Tag: magellan

Garmin 1000 or Magellan Cyclo 505?

For about a year now I have been using a Magellan Cyclo 505 and my cycling computer/GPS navigation device. It’s been a good device throughout that time but it hasn’t been without its problems.

When it was first released in the US & AU in April of 2014 (the UK already had it for a year prior) it came with software version 4.0. It worked right out of the box, paired with my Bluetooth sensors perfectly and worked as expected. Bluetooth was important to me as I already had those sensors from when I was using my iPhone. If I had gone with a Garmin I would have needed to replace those senors with ANT+ versions. Unfortunately my good fortune wasn’t experienced by everyone and there were many reports of users suffering from what was dubbed the “distance doubling bug”. What would happen is when some people paused their ride (either manually or automatically) and then resumed their ride the Cyclo would double the distance they had traveled. In some cases the error would correct itself later in the ride, other times it wouldn’t and sometimes it would propagate itself to the Magellan Cyclo website where rides are uploaded to. Thankfully services like Strava disregard many of these false stats and re-calc the rides themselves. Support tickets were created and users were assured a fix was in the works.

Fast forward to October 2014 and 4.1 was released which was to take care of the distance doubling bug. For some uses it did just that, but for others, like me, it actually introduced the bug into their rides. Of course I updated right before a 100k charity ride which got recorded as 469575.82 miles instead of the usual ~60 miles. After some testing and compiling of data from users on the CycloGPS.com forum we figured out the bug only seemed to affect certain BTLE (Bluetooth Low Energy) sensors and did not seem to affect ANT+ sensors at all. I logged a ticket and was told a fix would be out in about “2 weeks” which seems to be their standard line, which equates to about 6 months. To band-aid the problem some users just stopped using sensors, others took the magnet off their wheel and just used GPS speed or others, like me, went out and purchased ANT+ speed & cadence sensors. So what once was a selling point for me mattered no more.

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I am ready to circumnavigate the Earth!

magellanThat’s right folks, I got myself a Magellan… no, not that Magellan, but a Magellan Cyclo 505 cycling computer/GPS. Long gone are the days of using my iPhone and hoping the battery wouldn’t die before the end of the ride. The 505 has a 12 hour battery life so it should far exceed any distance that I can ride.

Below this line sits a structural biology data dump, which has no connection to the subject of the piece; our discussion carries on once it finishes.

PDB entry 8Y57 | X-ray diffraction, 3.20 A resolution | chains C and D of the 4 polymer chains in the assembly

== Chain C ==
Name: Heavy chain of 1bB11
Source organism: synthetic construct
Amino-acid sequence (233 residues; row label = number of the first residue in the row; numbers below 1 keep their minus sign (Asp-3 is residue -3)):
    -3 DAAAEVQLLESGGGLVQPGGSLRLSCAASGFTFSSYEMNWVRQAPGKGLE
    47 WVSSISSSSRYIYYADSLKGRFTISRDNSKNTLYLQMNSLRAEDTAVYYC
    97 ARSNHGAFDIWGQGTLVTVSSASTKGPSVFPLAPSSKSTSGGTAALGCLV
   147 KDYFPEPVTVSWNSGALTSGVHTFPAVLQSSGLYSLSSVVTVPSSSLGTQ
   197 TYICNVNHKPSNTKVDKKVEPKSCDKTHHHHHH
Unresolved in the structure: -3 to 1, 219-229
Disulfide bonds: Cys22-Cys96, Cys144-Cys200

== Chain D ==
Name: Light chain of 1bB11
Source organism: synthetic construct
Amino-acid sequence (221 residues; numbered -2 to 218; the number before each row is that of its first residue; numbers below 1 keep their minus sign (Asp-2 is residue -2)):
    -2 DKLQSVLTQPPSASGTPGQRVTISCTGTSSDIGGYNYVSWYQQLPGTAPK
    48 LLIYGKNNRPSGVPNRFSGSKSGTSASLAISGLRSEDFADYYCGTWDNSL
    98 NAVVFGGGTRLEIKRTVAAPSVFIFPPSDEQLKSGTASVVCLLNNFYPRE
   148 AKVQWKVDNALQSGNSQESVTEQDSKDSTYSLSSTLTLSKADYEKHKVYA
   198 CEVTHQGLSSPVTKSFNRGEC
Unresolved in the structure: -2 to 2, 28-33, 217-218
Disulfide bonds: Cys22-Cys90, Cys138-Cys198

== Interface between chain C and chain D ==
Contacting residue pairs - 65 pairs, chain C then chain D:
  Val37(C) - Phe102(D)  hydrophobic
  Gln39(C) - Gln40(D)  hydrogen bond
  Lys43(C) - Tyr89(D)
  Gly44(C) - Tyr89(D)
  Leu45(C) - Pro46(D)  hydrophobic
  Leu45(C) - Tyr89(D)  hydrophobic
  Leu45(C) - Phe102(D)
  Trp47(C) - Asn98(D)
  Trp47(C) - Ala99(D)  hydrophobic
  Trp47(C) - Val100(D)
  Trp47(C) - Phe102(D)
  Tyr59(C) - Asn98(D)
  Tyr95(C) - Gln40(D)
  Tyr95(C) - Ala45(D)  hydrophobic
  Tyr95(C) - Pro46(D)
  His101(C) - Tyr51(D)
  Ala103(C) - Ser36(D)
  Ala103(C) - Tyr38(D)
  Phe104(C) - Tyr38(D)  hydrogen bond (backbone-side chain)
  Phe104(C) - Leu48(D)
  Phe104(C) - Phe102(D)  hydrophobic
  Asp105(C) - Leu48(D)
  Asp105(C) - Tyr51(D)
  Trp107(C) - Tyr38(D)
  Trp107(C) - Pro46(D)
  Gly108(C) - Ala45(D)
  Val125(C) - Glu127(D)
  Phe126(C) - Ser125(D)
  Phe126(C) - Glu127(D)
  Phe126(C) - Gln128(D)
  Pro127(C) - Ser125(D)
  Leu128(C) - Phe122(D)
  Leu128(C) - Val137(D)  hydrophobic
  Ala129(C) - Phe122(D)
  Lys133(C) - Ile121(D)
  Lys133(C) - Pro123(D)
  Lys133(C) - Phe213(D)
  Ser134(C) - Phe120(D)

It just arrived yesterday and I haven’t had a chance to use it yet but this certainly puts some pressure on Garmin as it is a serious contender to their new Edge 1000 model. Personally I never considered purchasing a Garmin because they still don’t support Bluetooth LE sensors even with their latest and greatest. Not to mention the 1000 is substantially more expensive than the 505 the decision was easy – use my existing sensors and pay less!

Now I’ve only been able to take it out of the box and set it up but first impressions are everything and I’m impressed. This is a nice unit packed with features I hope to explore over the summer. I think my favorite feature is going to be the “Surprise Me” function where I can tell it how far or long I want to ride and it will generate some routes for me to choose from. This will be most useful for those after work rides where I might not have a lot of time but do want some variety. So stay tune for future posts as I put this device through the paces.

A climbing we will go!

grade_signAnd climbing we did.

We had great weather for Saturdays group ride. It was low 60’s all day with very little wind. I was dressed in shorts, cycling shirt, arm warmers and a wind vest to start. Total distance was just shy of 34 miles with lots of climbing! Ride with GPS (which the group uses for mapping/cue sheets) said ~2100ft of climbing, but all the Garmins in the group showed about 3200ft by the end of the ride. Of course Strava can’t agree with either can comes up with 1800ft. I’m inclined to agree with the Garmins because it was just one hill after another, after another and even the ride leader was surprised with the amount of climbing. It was a good workout though and we all had fun.

I’m still riding on the semi-slick 32c CX tires and since there wasn’t much dirt on this ride I probably should have switched out to the more road friendly, and more importantly lighter, 25c slick tires. The 32s roll fast but they are definitely heavier which you can feel on the hills. Nevertheless I hung on with the group but did have to work a little more at times. This tire switching nonsense just highlights why I need that Roubaix Expert even more. 😉

At our coffee stop midway we met these two pups just looking for some free muffin handouts. Unfortunately for them no one in the group succumbed to their soulful eyes.

Jet & Maggie at the coffee shop.

Jet & Maggie at the coffee shop.

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